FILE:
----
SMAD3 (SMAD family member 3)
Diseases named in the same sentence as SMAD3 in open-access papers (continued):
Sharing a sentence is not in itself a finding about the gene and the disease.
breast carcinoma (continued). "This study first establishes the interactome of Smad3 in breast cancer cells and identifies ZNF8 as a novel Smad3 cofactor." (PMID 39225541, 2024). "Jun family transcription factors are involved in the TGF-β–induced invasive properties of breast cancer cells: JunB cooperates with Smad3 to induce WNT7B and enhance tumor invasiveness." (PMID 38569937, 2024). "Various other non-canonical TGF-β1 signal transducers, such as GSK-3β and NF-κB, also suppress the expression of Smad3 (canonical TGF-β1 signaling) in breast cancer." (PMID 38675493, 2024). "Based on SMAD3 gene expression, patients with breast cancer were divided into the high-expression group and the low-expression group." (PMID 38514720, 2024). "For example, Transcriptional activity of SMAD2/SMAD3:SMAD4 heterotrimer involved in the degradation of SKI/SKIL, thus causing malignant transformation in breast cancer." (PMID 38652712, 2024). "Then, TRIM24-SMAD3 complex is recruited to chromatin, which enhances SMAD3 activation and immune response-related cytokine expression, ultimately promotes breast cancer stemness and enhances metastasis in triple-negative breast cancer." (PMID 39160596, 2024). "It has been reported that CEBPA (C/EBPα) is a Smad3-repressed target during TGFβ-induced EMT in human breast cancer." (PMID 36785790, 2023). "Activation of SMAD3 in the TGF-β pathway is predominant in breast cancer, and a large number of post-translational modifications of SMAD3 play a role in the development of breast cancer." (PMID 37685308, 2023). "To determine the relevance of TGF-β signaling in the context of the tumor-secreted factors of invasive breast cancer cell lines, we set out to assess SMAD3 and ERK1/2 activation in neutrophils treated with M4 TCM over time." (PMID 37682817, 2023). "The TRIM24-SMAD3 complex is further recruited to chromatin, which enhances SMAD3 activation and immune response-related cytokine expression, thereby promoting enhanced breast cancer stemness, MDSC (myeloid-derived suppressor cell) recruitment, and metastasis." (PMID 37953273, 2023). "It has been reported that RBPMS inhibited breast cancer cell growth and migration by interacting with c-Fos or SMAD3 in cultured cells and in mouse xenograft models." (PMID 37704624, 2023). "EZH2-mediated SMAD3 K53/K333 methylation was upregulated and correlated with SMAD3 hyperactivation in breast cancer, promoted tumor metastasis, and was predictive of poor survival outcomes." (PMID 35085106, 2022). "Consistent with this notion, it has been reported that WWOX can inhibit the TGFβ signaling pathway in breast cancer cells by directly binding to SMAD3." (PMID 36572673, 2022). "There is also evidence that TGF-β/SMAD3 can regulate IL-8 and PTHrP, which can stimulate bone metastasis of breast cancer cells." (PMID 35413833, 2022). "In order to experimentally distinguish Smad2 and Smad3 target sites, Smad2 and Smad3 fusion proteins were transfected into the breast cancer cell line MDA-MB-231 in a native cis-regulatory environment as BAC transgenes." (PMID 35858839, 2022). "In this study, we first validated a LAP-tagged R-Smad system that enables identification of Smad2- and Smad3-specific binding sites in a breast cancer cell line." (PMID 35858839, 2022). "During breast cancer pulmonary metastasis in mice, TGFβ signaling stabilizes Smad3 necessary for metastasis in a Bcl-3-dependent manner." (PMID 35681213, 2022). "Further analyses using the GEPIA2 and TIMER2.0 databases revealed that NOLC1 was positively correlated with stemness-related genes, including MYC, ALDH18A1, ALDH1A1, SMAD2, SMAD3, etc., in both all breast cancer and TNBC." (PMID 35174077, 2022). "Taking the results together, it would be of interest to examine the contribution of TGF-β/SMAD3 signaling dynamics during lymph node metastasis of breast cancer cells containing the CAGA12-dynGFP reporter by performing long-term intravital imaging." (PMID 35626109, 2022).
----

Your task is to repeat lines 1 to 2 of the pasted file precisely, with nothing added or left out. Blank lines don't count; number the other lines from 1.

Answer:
SMAD3 (SMAD family member 3)
Diseases named in the same sentence as SMAD3 in open-access papers (continued):